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Predictive Capability of Bedload Equations Using Flume Data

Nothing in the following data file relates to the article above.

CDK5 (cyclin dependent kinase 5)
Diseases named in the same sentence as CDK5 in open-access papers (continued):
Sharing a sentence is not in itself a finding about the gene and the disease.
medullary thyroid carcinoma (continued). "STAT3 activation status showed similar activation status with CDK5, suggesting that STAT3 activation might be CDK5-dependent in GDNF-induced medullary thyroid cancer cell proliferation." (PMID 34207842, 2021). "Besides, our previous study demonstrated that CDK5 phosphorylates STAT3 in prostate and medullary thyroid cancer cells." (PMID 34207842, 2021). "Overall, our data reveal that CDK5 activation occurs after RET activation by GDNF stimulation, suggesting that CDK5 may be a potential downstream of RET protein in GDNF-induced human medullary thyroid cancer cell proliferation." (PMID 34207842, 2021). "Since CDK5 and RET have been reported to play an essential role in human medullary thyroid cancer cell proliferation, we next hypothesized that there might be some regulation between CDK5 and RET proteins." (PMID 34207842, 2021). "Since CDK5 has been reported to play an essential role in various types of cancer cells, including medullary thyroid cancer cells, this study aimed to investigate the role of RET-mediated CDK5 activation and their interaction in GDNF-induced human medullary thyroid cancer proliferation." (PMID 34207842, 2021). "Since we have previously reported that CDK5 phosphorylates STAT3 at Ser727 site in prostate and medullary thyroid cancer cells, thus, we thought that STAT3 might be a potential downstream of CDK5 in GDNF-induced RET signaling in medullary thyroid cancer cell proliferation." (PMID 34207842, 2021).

Predictive Capability of Bedload Equations Using Flume Data J. Hydrol. Hydromech., 60, 2012, 1, 45­56 DOI: 10.2478/v10098-012-0004-5 S. TALUKDAR, BIMLESH KUMAR*), S. DUTTA Department of Civil Engineering, Indian Institute of Technology Guwahati, Guwahati-781039, India; *)Mailto: bimk@iitg.ernet.in; Tel.: +91-361-2582420; Fax: +91-361-2582440 The study on bedload transport behaviour is widely explored from the last few decades and many semiempirical or empirical equilibrium transport equations are developed. The phenomenon is a very complex due to its varied physical properties like velocity, depth, slope, particle size in the alluvial system. In practical applications, these formulae have appreciable deviation from each other in derivation and also their ranges of applications are different. Here, bedload transports have been categorized into moderate bedload transport and intense bedload transport depending upon the Einstein bedload transport parameter. Based on large database of different bedload measurements, a comparative analysis has been performed to ascertain prediction ability of different bedload equations based on various statistical criteria such as the coefficient of determination, Nash­Sutcliffe coefficient and index of agreement. It has been found that equations based on shear stress have worked better than other approaches (discharge, probabilistic and regression) for flume observations. KEY WORDS: Alluvial Channel, Bedload Transport, Flume Data, Predictive Capability, Shear Stress. S. Talukdar, Bimlesh Kumar*), S. Dutta: PRESNOS ROVNÍC TRANSPORTU SPLAVENÍN S VYUZITÍM ÚDAJOV Z HYDRAULICKÉHO ZABU. J. Hydrol. Hydromech., 60, 2012, 1; 69 lit., 2 obr., 3 tab. Výskum transportu splavenín pocas posledného obdobia bol relatívne intenzívny; jeho výsledkom bolo mnozstvo empirických a poloempirických rovníc kvantifikujúcich rovnovázny transport splavenín. Je to zlozitá problematika; je to tak v dôsledku meniacich sa fyzikálnych vlastností ako je rýchlos, hbka, sklon, zrnitostné zlozenie splavenín v aluviálnom systéme. Výsledky výpoctu z týchto rovníc sa významne lísia a lísi sa tiez oblas ich moznej aplikácie. V tejto stúdii je transport splavenín rozdelený na priemerný a intenzívny, poda Einsteinovho parametra transportu splavenín. S vyuzitím statistických metód sme uskutocnili komparatívnu analýzu presnosti rozdielnych rovníc transportu splavenín. Pri analýze bola pouzitá rozsiahla databáza výsledkov meraní. Výsledkom je, ze rovnice zalozené na informácii o tangenciálnom napätí dávajú lepsie výsledky ako tie, ktoré vyuzívajú pre výpocet transportu splavenín prietoky, pravdepodobnostný prístup a regresie. KÚCOVÉ SLOVÁ: aluviálny kanál, transport splavenín, hydraulický zab, presnos výpoctu, tangenciálne napätie. 1. Introduction Bedload transport in alluvial rivers is the principle link between river hydraulics and river form and is responsible for building and maintaining the channel geometry (Parker, 1979; Leopold, 1994; Goodwin, 2004). Bedload prediction is of primary importance for river engineering, fluvial geomorphology, eco-hydrology, environmental surveys and management, and hazard prediction (Recking, 2009). Bedload transport provides the major process linkage between the hydraulic and material conditions that govern river-channel morphology and knowledge of bedload movement is required not only to elucidate the causes and consequences of changes in fluvial form but also to make informed management decisions that affect a river's function. Bedload transport can be described as a random phenomenon that is generated by the interaction of turbulent flow structure with the materials of the bed surface (Einstein, 1950). This interaction is very complex and as a result, attempts to model this process have largely resulted in limited or qualified success. There have been two general approaches towards the concept of bedload transport. The first and most popular approach is through the use of a 45 critical variable such as shear stress, stream power, discharge, or velocity. This approach assumes that there is no bedload transport until the critical variable has been exceeded by the flow conditions and that the bedload transport rate increases in proportion to the increase in the flow condition beyond the critical value. There have been numerous studies, both in natural channels and in flumes, based on this concept and there are a large number of these transport rate equations in the literature. Use of these equations depends on the conditions under which the equations were developed. The second approach is based on a probabilistic approach to bedload movement (Einstein, 1950). This approach offered new insight into bedload transport processes. However, the level of complexity made application of this method to natural channels very difficult (Yang, 1996). A large number of sediment transport models designed to describe bedload have been formulated e.g. Meyer-Peter and Müller (1948), Bagnold (1956), Bagnold (1966), Einstein (1950), Yalin (1963), Chang et al., (1967). Some of the many other transport models which can be mentioned in this context are: Engelund and Hansen (1967), Ackers-White (1973), Engelund and Fredsøe (1976) and Van Rijn (1984). Several researchers have reviewed the bedload formula based on laboratory or field data. Mahmood (1980) has compared of twelve bedload functions to study their predictive accuracy. The comparison was based on 97 field measurements of sediment and hydraulic variables in Missouri River. In comparing the results, Mahmood (1980) found that Toffaleti's method yields best results. Bathurst et al. (1987) assessed the applicability of six bedload equations for steep mountain streams affected by limited sediment availability and bed armoring. They concluded that bedload discharge is best predicted by the Schoklitsch equation. Gomez and Church (1989) used a set of 410 bedload events from field and flume measurements to test 12 bedload equations for gravel-bed channels. They concluded that none of the tested equations performed consistently because of limitations of the data used and the complexity of the transport phenomena. They noted that the prediction of bedload transport under limited hydraulic information is best accomplished by using equations based on the stream-power concept, whereas the Einstein (1950) and Parker et al. (1982) equations should be used when local hydraulic information is available. Reid et al. (1996) assessed the performance of several popular bed load formulae in the Negev Desert, 46 Israel, and found that the Meyer-Peter and Müller (1948) and Parker (1990a) equations performed best, but their analysis considered only one gravel bed river. Almedeij and Diplas (2003) considered the performance of the Meyer-Peter and Müller (1948), Einstein (1950), Parker (1979) and Parker et al. (1982) bed load transport equations on three natural gravel bed streams, using a total of 174 transport observations. They found that formula performance varied between sites, in some cases over predicting bed load transport rates by one to three orders of magnitude, while at others under predicting by up to two orders of magnitude. Bravo-Espinosa et al. (2003) ascertained that the equations by Parker et al. (1982) and Meyer-Peter and Müller (1948) adequately predicted bedload transport in flumes. Though a number of field observations and flume experimental results are available, it is difficult to find good data sets to calibrate bedload transport models. For mechanism analyses, flume experimental data are usually preferred because of more control over flow properties and bed materials (Chen and Stone, 2008). Field observations typically include many complicating factors such as measurement of bed material grain size distributions, variable channel geometry and variable flow conditions that affect the quality of the data. A carefully designed flume experiment can avoid most of the aforementioned difficulties and provide a more comprehensive data set. Fang (1998) remarked on the need for a critical evaluation and comparison of the plethora of sediment transport formulae currently available.Thus, present work does an attempt to analyze some of the most used equations for their prediction capability based on different statistical criteria by using a comprehensive database of flume experiments. 2. Basic data All data sources are not cited in the reference of this paper as they could be found in Recking (2006). Experimental procedure and ranges of all observations are detailed in Recking (2009, 2010). Observations conform to uniform flow with slope 0.1%, minimum bed particle diameter is 1mm and particles suspension and bed formation are negligible. The data are distributed into two distinct groups according to whether (Einstein transport parameter) is lower or higher than approximately 0.4 (Graf, 1998) and has been termed as moderate bedload transport and intense bedload transport respectively. (Einstein transport parameter) is defined as: q = b s 1 s - gd 3 . qb represents the volume of the transported bed material per unit width per unit time, gs and rs ­ the specific weight and specific density of bed particles of diameter (d) respectively and is specific density of water. Total 1282 values have been considered in the present analysis out of which 940 values are identified as moderate condition and 342 values as intense condition. The range of particle diameter varies between 0.13 mm to 44.3 mm. The flow condition comprises of both sub critical and super critical (Froude number = 0.41 to 5.19). variation of sediment concentration is from 0.1 ­ 1356000 g m-3. Tab. 1 and 2 shows the ranges of the observations used in the present work. son: "sediment movement and river behavior are inherently complex natural phenomena involving a great many variables". Despite the plethora of available bedload transport relations, there is still considerable controversy over their performance. Using data compiled from literature, it is planned to determine which model best predicts bedload transport. Tab. 3 details about the various equations analyzed in the present work out of which some of the representative formulations have been discussed as follows. 3.1 Shear stress approach The basic assumption is that, when the flow conditions exceed the criteria for incipient motion, sediment particles on the streambed start to move. The transport of bed particles in a stream is a function of the fluid forces per unit area (the tractive force or shear stress) acting on the streambed. The initiation of motion of bed particles will occur when the Shield's parameter is greater than critical value, c, which can be expressed as: T a b l e 1a) Summary of hydraulic properties (moderate bedload transport). Variable W [m] d [m] s So u [m s-1] H [m] C [g m-3] Average 0.69 0.0074 1.52 2661.56 0.008 0.81 0.12 750.53 0.0071 Minimum Maximum 0.15 2 0.000506 0.0443 1 5.71 1250 2810 0.00099 0.09 0.221 2.88 0.0091 1.0921 0.1 32222.22 0.00001 0.04 Std. Dev. 0.37 0.009 0.81 104.52 0.008 0.40 0.13 2853.26 0.009 T a b l e 1b) Summary of hydraulic properties (intense bedload transport). Variable W [m] d [m] s So u [m s-1] H [m] C [g m-3] Average Minimum Maximum Std. Dev. 0.55 0.10 2.00 0.38 0.01 0.00 0.04 0.01 1.58 1.00 8.46 1.25 2650.37 1250.00 2810.00 127.35 0.02 0.00 0.20 0.04 0.94 0.22 2.88 0.47 0.07 0.01 0.86 0.08 82826.03 314.20 1356000.00 183492.42 4.58 0.04 264.05 17.96 where is shear stress and c ­ the critical shear stress. Here, equation given by Paphitis (2001) has been used to calculate the value of Shields' critical shear stress c: s - d c c = s - d (1) c = 0.273 -0.05d* , + 0.046 1- 0.576e 1+ 1.2d* (2) where d* g ( s - 1) is as d 2 (Yalin, 3. Bedload transport equations Einstein (1942) defined a bedload formula as "an equation linking the rate of bedload transportation with the properties of the grain and of the flow causing the movement". It is very difficult to accurately measure the bedload transport rate. At present, no universal bedload transport equation exists (Reid et al., 1996). Einstein (1950) sums up one main rea- 1977). Shields (1936) has been the pioneer to describe the threshold shear stress at which the individual particles on a sedimentary bed, comprising nearly spherical shaped and uniform sediments, are on the verge of motion by a unidirectional stream flow and formulated as: qb s -c =10 , (3) q S s - d where q is the discharge per unit width of flow, qb ­ the bedload discharge per unit width and S is slope. 47 T a b l e 2. Selected bedload equations and their range of applicability proposed by different authors. Sl. No. 1. 2. 3. Name of author Shields (1936) Wilson (1966) Fernandez-Luque and van Beck (1976) Graf and Suszka (1987) Ashmore (1988) Low (1989) Wiberg and Smith (1989) Soulsby (1997) Graf (1998) Ribberink (1998) Wong and Parker (2006a) Wong and Parker (2006b) Formula SHEAR STRESS APPROACH qb s - = 10 0 c q S s - d = 12( - c ) = 5.7( - c ) (1 - 0.045 2.5 ) < 0.068 0.068 1.37 = 3.11( - 0.045) qb = 6.42 0.5 ( - c ) d u S 0.5 (s - 1) = s ( - c ) 0.166 s = 9.64( ) = 5.1( - c ) = 8( - c ) 1.65 = 11( - c ) 1.6 = 4.93( - 0.047) = 3.97( - 0.0495) ENERGY SLOPE APPROACH 13. Meyer-Peter et al. (1934) Meyer-Peter and Müller (1948) 2 0.04qb 3 q 2 3S = - 17 d d 8( - ) c c = < c 0 DISCHARGE APPROACH 2.5 S (q - qc ) s 5/3 d qc = 0.26(s - 1) 7/6 S qb = Schoklitsch (1934) Einstein (1950) PROBABILISTIC APPROACH K exp(-0.391 / ) < 0.182 0.465 = 40 K 3 0.182 where K = 2 36 + - 3 d3 * 36 3 d* Parker (1979) = 11.20 ( - 0.03) 3 REGRESSION APPROACH = 0.635r 1 - Yalin (1963) ln(1 + r ) c r= - 1, =2.45 0.4 c s = 0.05( u 2 5/2 ) u* Engelund and Hansen (1967) Ashida and Michiue (1972) Engelund-Fredsoe (1976) Nelson (1988) Madsen (1991) Fredsoe and Deigaard (1992) Van Rijn (1993) Nino and Garcia (1994) = 12 ( = 17( - c ) ( ) = 18.74( - c ) ( ) - ( c ) - 0.7( c ) = 12 = ( ( - c ) - 0.7 c )( - c ) qb = ( - c ) 0.5 - 0.7 c 0.053 -1 0.3 d* c - 0.7 c )( - c ) d = 0.23 Julien (1995) -0.391/ 2.15e < 0.18 3 40 0.18 0.52 1.5 > 0.52 15 = 18 gd 2 3 Julien (2002) Abrahams and Gao (2006) Camenen et al. (2006) g(s - 1)d = 1.5 3.4 u (1 - c ) u* b = 12 0.5 exp(- 4.5 c ) EQUAL MOBILITY APPROACH qb = * 3 Ws u* s (s - 1)g 2 - 4.5 * Ws = 11.2(1 - .846 50 ) Wilcock (2001) u* , (s - 1)gd * 3 W u* s (s - 1)g 50 = 50 = c qb = u* (s - 1)gd Wilcock-Crowe (2003) 0.846 4.5 14(1- 0.5 ) 50 * W = 0.002( )7.5 50 50 1.35 50 <1.35 3.2 Energy slope approach Sediment transport phenomenon is the result of many interacting parameters and one or the other parameter can be replaced by a function of some other ones. One example is the wall shear stress, which depends directly on the slope and the bed roughness. One of the formulae most widely used in laboratory and field investigations as well as in numerical simulations of bedload transport is the empirical relation proposed by Meyer-Peter and Müller (1948). It allows estimation of the bedload transport rate in an open-channel, as a function of the excess bed shear stress applied by the flowing water. Meyer-Peter and Müller (1948) formula is expressed as: 49 T a b l e 3a) Comparison of different efficiency criteria for predicting moderate bedload rate. Sl. No. 1. 2. 3. 4. 5. 6. 7. 8. 9. 10. 11. 12. 13. 14. 15. 16. 17. 18. 19. 20. 21. 22. 23. 24. 25. 26. 27. 28. 29. 30. 31. 32. Formula Meyer-Peter et al.(1934) Schoklitsch (1934) Shields (1936) Meyer-Peter and Müller (1948) Einstein (1950) Yalin (1963) Wilson (1966) Engelund and Hansen (1967) Ashida and Michue (1972) Engelund-Fredsoe (1976) Fernandez-Luque and van Beck (1976) Parker (1979) Graf and Suszka (1987) Ashmore (1988) Nelson (1988) Low (1989) Wiberg and Smith (1989) Madsen (1991) Fredsoe-Deigaard (1992) Van Rijn (1993) Julien (1995) Soulsby (1997) Nino and Garcia (1994) Graf (1998) Ribberink (1998) Wilcock (2001) Julien (2002) Wilcock and Crowe (2003) Abrahams and Gao (2006) Camenen et al. (2006) Wong and Parker (2006a) Wong and Parker (2006b) R2 0.942 0.927 0.873 0.919 0.797 0.900 0.920 0.762 0.901 0.923 0.919 0.906 0.869 0.912 0.919 0.849 0.914 0.923 0.712 0.907 0.894 0.928 0.923 0.910 0.835 0.901 0.840 0.856 0.882 0.932 0.820 0.907 Distribution Slope 0.100 2.450 0.001 2.041 1.064 1.394 3.062 0.228 2.239 3.610 1.454 1.904 0.770 1.017 3.562 0.0007 1.858 0.193 0.080 0.763 6.152 1.240 10.052 1.965 2.085 0.160 2.604 0.050 1.084 8.500 0.991 0.945 E 0.028 ­0.242 ­0.242 ­1.030 0.328 0.322 ­5.819 0.227 ­2.082 ­9.674 0.396 ­0.805 0.751 0.815 ­9.429 ­0.242 ­0.530 0.184 ­0.057 0.799 ­43.974 0.709 ­117.902 ­3.474 ­1.241 0.108 ­4.811 ­0.121 0.668 ­80.060 0.812 0.835 Id 0.239 0.326 0.326 0.793 0.865 0.894 0.635 0.532 0.746 0.573 0.901 0.809 0.923 0.952 0.571 0.326 0.824 0.507 0.380 0.936 0.338 0.941 0.253 0.802 0.783 0.434 0.628 0.336 0.927 0.289 0.951 0.954 qs s - s 3.3 Discharge approach 0.25 = s - d ( Ks Kr )3 2 RS - 0.047. = ( s - ) d (4) The slope S and energy loss due to grain resistance S r can be obtained from Strickler's formula: Schoklitsch (1934) stated that the use of water depth (shear stress) is not appropriate for the determination of the initiation of motion in natural rivers with steep slopes. Schoklitsch (1934) suggested that better results are attained by the use of specific discharge, which is formulated as follows: gb = 2500S 3 2 q - qc ; qc =0.26 s - 1 S= 2 Ks R4 3 ; Kr = Sr = 26 1 d906 d3 2 S7 6 (6) 2 Kr R4 3 , (5) Ks = 21.1 d1 6 where gb and qc are the bedload rate in weight per unit width per unit time and critical discharge at which sediments began to move. where d90 is the size of the sediment for which 90% of the material is finer, Ks and Kr ­ the Strickler and Müller coefficient respectively. 50 Predictive capability of bedload equations using flume data T a b l e 3b) Comparison of different efficiency criteria for predicting intense bedload rate. Sl. No. 1. 2. 3. 4. 5. 6. 7. 8. 9. 10. 11. 12. 13. 14. 15. 16. 17. 18. 19. 20. 21. 22. 23. 24. 25. 26. 27. 28. 29. 30. 31. 32. Formula Meyer-Peter et al.(1934) Schoklitsch (1934) Shields (1936) Meyer-Peter and Müller (1948) Einstein (1950) Yalin (1963) Wilson (1966) Engelund and Hansen (1967) Ashida and Michue (1972) Engelund-Fredsoe (1976) Fernandez-Luque and van Beck (1976) Parker (1979) Graf and Suszka (1987) Ashmore (1988) Nelson (1988) Low (1989) Wiberg and Smith (1989) Madsen (1991) Fredsoe-Deigaard (1992) Van Rijn (1993) Nino and Garcia (1994) Julien (1995) Soulsby (1997) Graf (1998) Ribberink (1998) Wilcock (2001) Julien (2002) Wilcock and Crowe (2003) Abrahams and Gao (2006) Camenen et al. (2006) Wong and Parker (2006a) Wong and Parker (2006b) R2 0.915 0.916 0.936 0.940 0.965 0.924 0.940 0.930 0.944 0.941 0.940 0.941 0.960 0.930 0.939 0.890 0.940 0.941 0.902 0.954 0.941 0.932 0.940 0.940 0.948 0.941 0.957 0.950 0.928 0.768 0.945 0.940 Distribution Slope 0.027 0.0014 0.005 0.275 3.775 0.343 0.412 1.358 0.507 0.585 0.196 0.375 1.084 0.095 0.417 0.0016 0.196 0.031 0.528 0.832 1.629 0.531 0.176 0.275 0.438 0.037 0.837 0.028 0.512 0.165 0.187 0.136 E ­0.042 ­0.100 ­0.099 0.407 ­8.735 0.501 0.588 0.527 0.694 0.752 0.281 0.547 0.882 0.096 0.592 -0.100 0.573 -0.032 0.687 0.901 0.111 0.702 0.248 0.408 0.627 -0.020 0.906 -0.038 0.694 0.173 0.268 0.176 Id 0.175 0.157 0.157 0.630 0.615 0.718 0.785 0.922 0.862 0.897 0.502 0.754 0.974 0.285 0.788 0.157 0.776 0.162 0.875 0.971 0.873 0.868 0.465 0.631 0.816 0.166 0.972 0.163 0.865 0.316 0.494 0.387 3.4 Probabilistic approach A major change in the approach to predicting sediment transport was proposed by Einstein (1942, 1950) when he presented a bed-load formula based on probability concepts. Einstein (1942) assumed that a sediment particles moves if the instantaneous hydrodynamic lift on the particle exceeds the submerged weight of the particle (Garde, 2005). Once the particle is in motion, the probability of the particle being re-deposited us assumed to be equal at all points on the bed. Also, the average distance traveled by any particles moving as bedload is assumed to be constant. Thus, Einstein (1942) has obtained a relationship between bedload parameter (also called as Einstein transport parameter) with flow parameter . Flow parameter () is defined as - d 1 = s = . Later Brown (1950) has modi- =f() where, (7) qb K g s - d and 36 2 2 + K= 3 s gd 3 - 1 36 2 - s gd 3 - 1 The parameter, K accounts the fall velocity of sedi40 and ment particles. When 5.5, = 3 = 2.15e-0.39 for > 5.5 . fied the Einstein (1942) formulation for bedload (known as Einstein ­ Brown formula) as follows: 51 3.5 Regression approach Limitation of defining complex process into precise mathematical expression, which governs the bedload transport, has compelled researchers to use the data driven model (regression, neural network) for explaining bedload transport process. Using regression approach, Rottner (1959) has devised the following expression: - 3 gb = s s gh 23 23 d d u 0.667 + 0.14 - 0.778 , 12 h h s - gh where h and u are the depth and velocity of flow respectively. 3.6 Equal-mobility approach Based on field data from Oak Creek (Milhous, 1973), Parker et al. (1982) introduced the equalmobility theory, which states that the threshold conditions for each size fraction is independent of grain size. As a consequence of equal mobility, the bedload transport rate of a certain flow can be calculat- (8) ed by a single representative grain diameter (Parker et al., 1982). Representative one is as follows: 3 W *u* s qb = s - 1 g (9) 4.5 11.2 1- 0.822 50 > 1.65 50 14.2 W * = 0.002550 50 < 0.95 2 14.2(50 -1)-9.28(50 -1) 0.0025e 0.95 50 1.65 50 = (10) where W* is the sediment transport rate and u* is the shear velocity. 4. Results and discussions Although based on different approaches, these equations rely primarily on the same general assumptions: (i) the fluid and sediment properties are steady and uniform; (ii) there is an infinite and continuous supply of sediment particle sizes represented for some component of the bed material; (iii) there is a specific relation between hydraulic and sedi52 mentological parameters and the rate at which the bedload is transported; and (iv) the sediment stored in a reach can be neglected (Gomez and Church, 1989; Reid and Dunne, 1996; Graf, 1998). Results of comparisons of bedload-transport predictions in moderate and intense bedload transport cases are based on different efficiency criteria: The efficiency criteria are defined as mathematical measures of how a model simulation fits the available observations (Beven, 2001). In general, many efficiency criteria contain a summation of the error term (difference between the simulated and the variable at each time step) normalized by a measure of the variability in the observations. To avoid the canceling of errors of opposite sign, the summation of the absolute or squared errors is often used for many efficiency criteria. Further, different efficiency criterion like Nash-Sutcliffe efficiency (E) and Index of Agreement (Id) may be used to provide more information on the systematic and dynamic errors present in the model simulation. 4.1 Coefficient of determination R2 The coefficient of determination R2 can be expressed as the squared ration between the covariance and the multiplied standard deviations of the and predicted values. Therefore it estimates the combined dispersion against the single dispersion of the and predicted series. The range of R2 lies between 0 and 1.0 which describes how much of the dispersion is explained by the prediction. A value of zero means no correlation at all whereas a value of 1 means that the dispersion of the prediction is equal to that of the observation. The fact that only the dispersion is quantified is one of the major drawbacks of R2 if it is considered alone. It is advisable that gradient of fitted regression and root mean squared errors () should be given along with R2. 4.2 Nash-Sutcliffe efficiency E The efficiency E proposed by Nash and Sutcliffe (1970) is defined as: index of agreement represents the ratio of the mean square error and the potential error (Willmot, 1981) and is defined as: Id = 1- n 2 Pi - O + Oi - O i=1 n 2 ( Oi - Pi ) i=1 (12) The potential error in the denominator represents the largest value that the squared difference of each pair can attain. The range of Id is similar to that of R2 and lies between 0 (no correlation) and 1.0 (perfect fit). The ability of each approaches (Tab. 2) in predicting bedload rate are against experimental data and the correlation coefficients (R2), root mean squared errors (RMSE, ), slope of lines of best fit (slope), Nash-Sutcliffe efficiency (E) and Index of Agreement (Id) are shown in Tab. 3a) and 3b) for moderate and intense respectively. 4.4 Moderate load Fig. 1 shows the best comparison curves (obs versus cal) proposed by respective investigators with data reported in the various studies for sediment bedload transport at moderate condition. The figure shows considerable compatibility with the . The experimental data shows a marginally scatter and could be explained as a set rather than well defined curves. The discrepancy is primarily due to particle shape, random nature of the entrainment process, and the difficulty with defining criteria that adequately capture this feature, but other factors may also play a role. These comparisons show that the estimation for bedload transport may be a standardize phenomenon for studying the transport of sediments over the surface. The prediction made by Ashmore (1988) and Wong and Parker (2006b) are found to be optimal on above criterion. The higher values of R2, , slope, E and Id of Ashmore (1988) method shows the best predicting approach among all, having values consistently close to the experimental values. 4.5 Intense load Similar performance analysis of each approach (Tab. 2) has been worked out at intense bedload condition. Two best qualitative performances are Graf and Suszka (1987) and Julien (2002) in the 53 n 2 ( Oi - Pi ) E = 1- i=1 , n 2 Oi - O i=1 (11) where O represents the and P represents the predicted values. The range of E lies between 1.0 (perfect fit) and ­. An efficiency of lower than zero indicates that the mean value of the time series would have been a better predictor than the model. 4.3 Index of agreement d The index of agreement d was proposed by Willmot (1981) to overcome the insensitivity of E and R2 to differences in the and predicted means and variances (Legates and McCabe, 1999). The shear stress and regression approaches respectively. Graf and Suszka (1987) method has the optimum values of R2, , slope, E and Id which predicts best values than other formulae. Literature review suggests that equation conforming to discharge type and probabilistic approach work better than shear stress approach. However, present work establishes that based on several statistical criteria, formula of shear stress approach works better than others for moderate load condition. Same trend has been also found in case of intense bedload. Here regression equations developed by Julien (2002) and Van Rijn (1993) have worked better than others. Equations of Julien (2002) and Van Rijn (1993) have been developed through shear stress approach. Thus, in general it can be said that shear stress approach has worked better. Furthermore, Du Boys (1879), Einstein (1942), Rottner (1959), Paintal (1971), Gill (1972), Pica (1972), Parker et al. (1982), Parker (1990a,b) and Bhattacharya et al. (2007) are also compared and found that their prediction with existing database contain disorderliness of several degree. Ashmore (1988) 2 R =0.912, E=0.815 and Id=0.952 Wong-Parker (2006b) 2 R =0.907, E=0.835 and Id=0.954 Fig. 1. Best predictors for bedload transport rate at moderate condition. Graf-Suszka (1987) 2 R =0.960, E=0.882 and Id=0.974 Julien (2002) 2 R =0.957, E=0.906 and Id=0.972 Fig. 2. Best predictors for bedload transport rate at intense condition. 6. Conclusions Bedload transport formulae are based on the idea that a relationship exists between hydraulic conditions, the sediments present and the sediment transport rate (Gomez and Church, 1989). However, there are many factors, primarily related to the temporal and spatial resolution and accuracy of observations in real rivers that confound this relationship for example local shear stress and description of sedi54 ment and surface structure. The primary aim of the present investigation is to study the degree of deviancy of bedload rate with the measured value. Towards this objective, an extensive set of existing experimental data set on bedload sediment are used to find the most successful prediction for measured bedload transport rate both at moderate and intense conditions. Analyses have shown that shear stress based approach works better for flume observations. Results show that Ashmore (1988) formula is useful for prediction of at moderate condition (R2 = 0.912, = 0.029, slope = 1.017, E = = 0.815 and Id = 0.952) compared to other empirical curves. Similarly Graf and Suszka (1987) formula works better for intense condition having R2 = = 0.960, = 7.2016, slope = 1.084, E = 0.882 and Id = 0.974. It may be concluded that the proposed methods are statistically precise with the (measured) bedload sediment transport. Acknowledgements. The authors gratefully acknowledge the financial support that was received from the Department of Science and Technology, Govt. of India (SERC-DST: SR/S3/MERC/ 005/2010) to carry out the research work presented in this paper. List of symbols C d d* E gb ­ sediment concentration in ppm [M L-3], ­ sediment particle size [L], ­ dimensionless particle parameter [­], ­ Nash­Sutcliffe coefficient [­], ­ bedload rate in weight per unit width per unit time [ML-1 T-1], ­ depth of flow [L], ­ index of agreement [­], ­ discharge per unit width of flow [L2 T-1], ­ bedload transport rate per unit width [L2 T-1], ­ critical discharge at which sediments began to move [L2 T-1], ­ coefficient of determination [­], ­ slope of the channel [L L-1], ­ mean flow velocity [L T-1], ­ shear velocity [L T-1], ­ width of channel [L], ­ specific weight of sediment [ML T-2], ­ kinematic viscosity [L2 T-1], ­ dimensionless intensity of the bedload rate [­], ­ density of sediment [M L-3], ­ density of water [M L-3], h Id q qb qc R S u u* W s s= ­ specific gravity of bed material [­], ­ standard deviation [­], ­ shear stress at the bed [ML-1 T-2], ­ critical shear stress at incipient motion [ML-1 T-2], ­ Shield's parameter for initiation of motion [­], ­ critical Shield's parameter for initiation of motion [­]. http://www.deepdyve.com/assets/images/DeepDyve-Logo-lg.png Journal of Hydrology and Hydromechanics de Gruyter